|A true phenomenon last season, Lin added to the bottom line for both the Knicks and the NBA. (Getty Images)|
Is Kidd old, possibly over the hill, definitely facing charges of DUI? Yes. Is Raymond Felton a role player, nothing more, certainly not the starting point guard for an NBA team with playoff aspirations? Correct.
They're screwing up because they're letting Jeremy Lin go.
See, this is a Jeremy Lin thing, a Linsanity thing, a marketing thing, a young point guard thing, an unknown ceiling thing.
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Jeremy Lin is the most remarkable, most marketable thing to happen to the NBA since LeBron James. Other than the rise, fall and rise again of LeBron, this league and the nation -- no, the world -- of NBA fans haven't been captivated by anything the way we were last season by Jeremy Lin.
Other than the various iterations of LeBron, nothing in the last decade moved the NBA meter like that. Well, nothing positive. The Tim Donaghy scandal moved it. The lockout moved it. But good news? No, nothing but LeBron has moved it like Jeremy Lin moved it.
And this is what the Knicks are giving up?
The Knicks are stupid, but we knew that. Whoever's calling the shots for the Knicks is a buffoon, and I really hope it's owner James Dolan, because I'm comfortable calling him a buffoon. Dolan has an inexplicable infatuation with Isiah Thomas, which tells me all I need to know. Dolan is a total buffoon, the organic definition of Einstein's theory on insanity, a guy who does the same crap over and over and expects different results.
Letting Jeremy Lin go?
The Knicks had to keep Lin on every level I can think of, but since I know what level lots of you are thinking about, I'll address that one immediately: The Knicks had to keep Lin for business reasons.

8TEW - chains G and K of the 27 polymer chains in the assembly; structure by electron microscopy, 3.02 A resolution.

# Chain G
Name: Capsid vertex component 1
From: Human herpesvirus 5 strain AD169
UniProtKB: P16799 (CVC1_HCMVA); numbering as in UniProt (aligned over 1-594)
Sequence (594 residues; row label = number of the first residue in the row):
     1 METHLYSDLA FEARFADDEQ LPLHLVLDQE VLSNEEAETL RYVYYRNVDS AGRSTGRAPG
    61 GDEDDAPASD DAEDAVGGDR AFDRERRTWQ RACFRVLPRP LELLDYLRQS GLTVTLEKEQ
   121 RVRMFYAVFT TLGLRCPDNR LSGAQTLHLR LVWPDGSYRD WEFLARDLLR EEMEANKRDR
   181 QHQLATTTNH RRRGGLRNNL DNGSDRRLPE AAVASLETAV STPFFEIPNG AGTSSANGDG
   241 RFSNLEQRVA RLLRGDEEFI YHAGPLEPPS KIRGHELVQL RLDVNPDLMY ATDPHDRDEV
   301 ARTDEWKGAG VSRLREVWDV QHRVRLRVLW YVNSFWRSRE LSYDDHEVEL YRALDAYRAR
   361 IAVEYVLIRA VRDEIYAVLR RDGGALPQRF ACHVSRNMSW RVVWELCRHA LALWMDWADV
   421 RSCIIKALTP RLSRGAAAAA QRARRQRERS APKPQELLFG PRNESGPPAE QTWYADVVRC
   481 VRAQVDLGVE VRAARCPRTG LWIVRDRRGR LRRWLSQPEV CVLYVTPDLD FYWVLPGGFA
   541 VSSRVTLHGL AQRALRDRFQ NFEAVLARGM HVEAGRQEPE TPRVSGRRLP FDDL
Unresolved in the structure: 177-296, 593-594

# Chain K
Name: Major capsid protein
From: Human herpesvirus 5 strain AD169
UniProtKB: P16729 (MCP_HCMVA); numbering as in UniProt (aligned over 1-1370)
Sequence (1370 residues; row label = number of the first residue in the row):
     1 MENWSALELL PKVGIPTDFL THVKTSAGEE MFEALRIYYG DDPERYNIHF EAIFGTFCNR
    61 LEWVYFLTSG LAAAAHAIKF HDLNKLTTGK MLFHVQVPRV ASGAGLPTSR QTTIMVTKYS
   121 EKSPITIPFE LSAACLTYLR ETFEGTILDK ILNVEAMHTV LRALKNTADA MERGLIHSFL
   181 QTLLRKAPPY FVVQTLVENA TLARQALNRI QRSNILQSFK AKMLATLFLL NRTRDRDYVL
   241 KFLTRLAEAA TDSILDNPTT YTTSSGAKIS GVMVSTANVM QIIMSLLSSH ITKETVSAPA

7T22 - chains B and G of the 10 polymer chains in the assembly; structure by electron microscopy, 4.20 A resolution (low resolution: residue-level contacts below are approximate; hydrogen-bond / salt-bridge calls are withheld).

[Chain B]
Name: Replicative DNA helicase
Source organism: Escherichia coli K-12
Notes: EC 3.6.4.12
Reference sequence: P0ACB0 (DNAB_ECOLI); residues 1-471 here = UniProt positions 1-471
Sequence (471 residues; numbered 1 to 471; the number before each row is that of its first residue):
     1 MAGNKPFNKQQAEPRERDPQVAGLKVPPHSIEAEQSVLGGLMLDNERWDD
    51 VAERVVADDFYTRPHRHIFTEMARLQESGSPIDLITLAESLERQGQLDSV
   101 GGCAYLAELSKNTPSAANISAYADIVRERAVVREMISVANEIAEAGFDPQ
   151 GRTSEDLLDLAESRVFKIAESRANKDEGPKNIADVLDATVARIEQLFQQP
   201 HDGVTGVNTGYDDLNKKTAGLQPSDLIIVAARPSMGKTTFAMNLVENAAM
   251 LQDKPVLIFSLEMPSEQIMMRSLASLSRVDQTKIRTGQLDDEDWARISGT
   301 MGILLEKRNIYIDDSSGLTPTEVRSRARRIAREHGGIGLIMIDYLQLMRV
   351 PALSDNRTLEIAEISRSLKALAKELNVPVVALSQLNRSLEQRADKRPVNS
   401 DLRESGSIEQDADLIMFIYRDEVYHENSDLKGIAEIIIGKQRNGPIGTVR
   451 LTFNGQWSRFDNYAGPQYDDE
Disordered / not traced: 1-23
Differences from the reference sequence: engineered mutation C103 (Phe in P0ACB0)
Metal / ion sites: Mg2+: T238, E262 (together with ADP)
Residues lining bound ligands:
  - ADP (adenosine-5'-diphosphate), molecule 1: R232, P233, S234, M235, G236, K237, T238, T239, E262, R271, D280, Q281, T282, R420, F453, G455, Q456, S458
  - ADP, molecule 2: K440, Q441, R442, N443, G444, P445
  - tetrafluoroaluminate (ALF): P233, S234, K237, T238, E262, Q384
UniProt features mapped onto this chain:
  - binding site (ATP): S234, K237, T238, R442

That's not what the salary-cap argument is saying, but the salary-cap argument is intellectually lazy. According to that theory, the Knicks had to let Lin go lest they enter dangerous territory in three years when his salary increases -- from $5 million in 2012-13 and $5.2 million in '13-14 to $14.98 million in '14-15. That's a lot of money, but the sum total of $14.98 million isn't the problem, or so this theory goes.
When Houston's back-loaded offer to Lin was first reported a few days ago, it was said that should they match it, Lin's third-year salary would push the Knicks well over the salary cap, creating a luxury-tax hit that would ultimately put Lin's 2014-15 cost to the Knicks at $25 million. Now, a few days later, Lin's cost to the Knicks in 2014-15 was said to be closer to $60 million. Imagine if this saga had dragged on another week -- Lin might have become the first $100 million player ... in theory.
That's all this salary-cap screaming is, you know: a theory. In theory, sure, Lin's salary in 2014-15 could put the team way above the salary cap. But you know what else could put the team way over the salary cap in 2014-15? Carmelo Anthony's $24.4 million. Or Amar'e Stoudemire's $23.4 million. Or Tyson Chandler's $14.6 million.